Compromise and election-year messaging are often lightning bolts streaking in opposite directions. Congressional Republicans, intent on uprooting President Obama from the White House, have felt the tension. And so has Oregon Senator Ron Wyden, who teamed with House Budget Chair Paul Ryan on an improbable proposal to reform Medicare.
Congressional Republicans buckled to election pressures as they agreed to a compromise last week to extend a payroll tax cut, continue jobless benefits and block a Medicare fee cut to doctors.
But Wyden has no reason to buckle. A Democrat, he was re-elected comfortably in 2010 and remains one of Oregon's most popular political figures, in part because he is willing to work across the political aisle. Seeking bipartisan solutions on controversial issues is viewed today as the act of a political maverick in much the same way as Senators Wayne Morse and Mark Hatfield opposing the Vietnam War.
The Potomac Watch column in the Wall Street Journal ran a piece describing what it called the Democratic establishment's "War on Wyden” for his Medicare collaboration with Ryan. It noted New York Times columnist Paul Krugman called Wyden a "useful idiot" to Mitt Romney's presidential election bid. House Democrats, according to WSJ, "hissed the plan would end Medicare as we know it." And a former Senate staffer complained Wyden undercut a key argument for Democrats regaining control of Congress.
Even Ryan's Democratic opponent jumped on the pig-pile. The WSJ quoted Ron Zerban as saying Wyden's co-sponsorship of a Medicare plan with Ryan gave the controversial Republican political cover. Zerban added, "Wyden is no longer a Democrat."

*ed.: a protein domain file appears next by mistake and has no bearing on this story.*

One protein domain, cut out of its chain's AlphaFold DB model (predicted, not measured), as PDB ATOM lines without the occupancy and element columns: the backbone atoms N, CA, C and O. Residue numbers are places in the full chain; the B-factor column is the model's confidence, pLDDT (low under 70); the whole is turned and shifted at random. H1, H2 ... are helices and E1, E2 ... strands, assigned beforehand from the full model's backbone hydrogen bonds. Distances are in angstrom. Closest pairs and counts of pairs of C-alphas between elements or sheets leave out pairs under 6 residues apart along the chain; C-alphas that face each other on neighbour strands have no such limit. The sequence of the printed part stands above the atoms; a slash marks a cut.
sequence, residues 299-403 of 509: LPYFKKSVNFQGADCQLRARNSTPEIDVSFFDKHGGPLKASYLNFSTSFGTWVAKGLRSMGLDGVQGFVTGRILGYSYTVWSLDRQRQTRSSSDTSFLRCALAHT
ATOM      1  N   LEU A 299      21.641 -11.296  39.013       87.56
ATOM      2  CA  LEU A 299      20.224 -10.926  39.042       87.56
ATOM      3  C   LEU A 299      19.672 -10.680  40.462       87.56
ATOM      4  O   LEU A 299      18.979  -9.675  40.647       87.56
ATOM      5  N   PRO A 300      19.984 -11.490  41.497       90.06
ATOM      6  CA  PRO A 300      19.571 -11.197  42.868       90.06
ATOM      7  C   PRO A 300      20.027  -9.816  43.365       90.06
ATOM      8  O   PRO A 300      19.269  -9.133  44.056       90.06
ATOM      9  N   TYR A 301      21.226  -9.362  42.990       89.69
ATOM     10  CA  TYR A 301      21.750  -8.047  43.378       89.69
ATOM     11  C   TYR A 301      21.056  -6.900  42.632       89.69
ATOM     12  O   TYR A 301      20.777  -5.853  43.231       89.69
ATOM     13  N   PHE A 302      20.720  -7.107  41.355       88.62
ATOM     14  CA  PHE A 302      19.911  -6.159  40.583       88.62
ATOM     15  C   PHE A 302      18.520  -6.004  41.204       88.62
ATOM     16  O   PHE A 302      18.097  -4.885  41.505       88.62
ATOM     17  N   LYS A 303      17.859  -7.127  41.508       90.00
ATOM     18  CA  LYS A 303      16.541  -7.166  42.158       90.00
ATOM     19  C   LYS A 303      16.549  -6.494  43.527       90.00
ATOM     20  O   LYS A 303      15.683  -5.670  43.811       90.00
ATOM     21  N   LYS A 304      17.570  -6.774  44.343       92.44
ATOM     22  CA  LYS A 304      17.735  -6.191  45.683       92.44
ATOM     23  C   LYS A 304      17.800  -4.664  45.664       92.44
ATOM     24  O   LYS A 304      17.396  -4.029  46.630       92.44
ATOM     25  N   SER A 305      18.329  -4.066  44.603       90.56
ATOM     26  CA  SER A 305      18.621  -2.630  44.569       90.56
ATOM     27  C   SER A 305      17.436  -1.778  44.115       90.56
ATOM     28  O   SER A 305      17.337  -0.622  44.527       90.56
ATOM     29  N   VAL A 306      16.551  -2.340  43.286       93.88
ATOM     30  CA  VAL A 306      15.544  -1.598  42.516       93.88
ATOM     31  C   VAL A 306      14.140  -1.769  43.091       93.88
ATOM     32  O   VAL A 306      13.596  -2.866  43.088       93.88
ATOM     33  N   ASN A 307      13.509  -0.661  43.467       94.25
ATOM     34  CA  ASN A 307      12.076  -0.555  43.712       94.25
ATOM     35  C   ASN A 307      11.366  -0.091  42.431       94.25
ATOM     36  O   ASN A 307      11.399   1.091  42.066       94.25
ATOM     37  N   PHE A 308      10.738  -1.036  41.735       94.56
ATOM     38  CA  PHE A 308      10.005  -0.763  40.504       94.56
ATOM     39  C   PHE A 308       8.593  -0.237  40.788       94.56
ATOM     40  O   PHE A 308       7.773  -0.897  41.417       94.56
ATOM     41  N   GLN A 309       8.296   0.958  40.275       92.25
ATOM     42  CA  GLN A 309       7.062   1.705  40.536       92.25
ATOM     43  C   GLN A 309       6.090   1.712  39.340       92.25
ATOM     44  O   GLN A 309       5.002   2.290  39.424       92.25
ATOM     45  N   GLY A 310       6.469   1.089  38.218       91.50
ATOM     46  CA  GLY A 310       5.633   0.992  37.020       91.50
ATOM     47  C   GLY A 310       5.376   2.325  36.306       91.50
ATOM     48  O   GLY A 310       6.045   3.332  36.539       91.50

Not following party orthodoxy is nothing new for Wyden. Branded a young liberal when he brashly defeated sitting Congressman Bob Duncan in 1980, Wyden immediately set about building a reputation centered on job creation (a new lock at Bonneville Dam) and health care reform. The former head of Oregon's Gray Panthers knew a lot then about the strengths and weaknesses of Medicare, gathered by talking personally with hundreds of men and women covered by Medicare.
As a first-term House member who spent his Sunday afternoons in Portland visiting seniors in the hospital, Wyden is an unlikely agent to undermine Medicare. He told the WSJ that if Ryan had refused to agree to keeping Medicare intact, there would have been no joint proposal. He also kyboshed the premium support idea in Ryan's original Medicare reform proposal.
"The real problem," Wyden says, "is ideological opposition to any private-sector involvement in Medicare." It's a peculiar fixation, he adds, because 40 percent of seniors in Oregon already supplement Medicare with some form of private coverage, such as Medicare Advantage and Medigap.
The Wyden-Ryan bill acknowledges any serious Medicare reform must encompass choice and markets, Wyden explains.
Meanwhile, Republicans are using Wyden for political cover, while some Democrats are using him as cannon fodder. One Senate staffer told Potomac Watch both sides would be better off walking in the shadow of two nerdy policy wonks who have started a critical conversation about a federal program careening toward crisis.
Wyden takes the brickbats in stride. He sees the 2012 president election as an opportunity to bring forward a more truthful public debate about entitlement reform. "The first folks to reach out get the most flak," Wyden told the WSJ. "Hopefully that will make it easier for others."
He has been down this road before.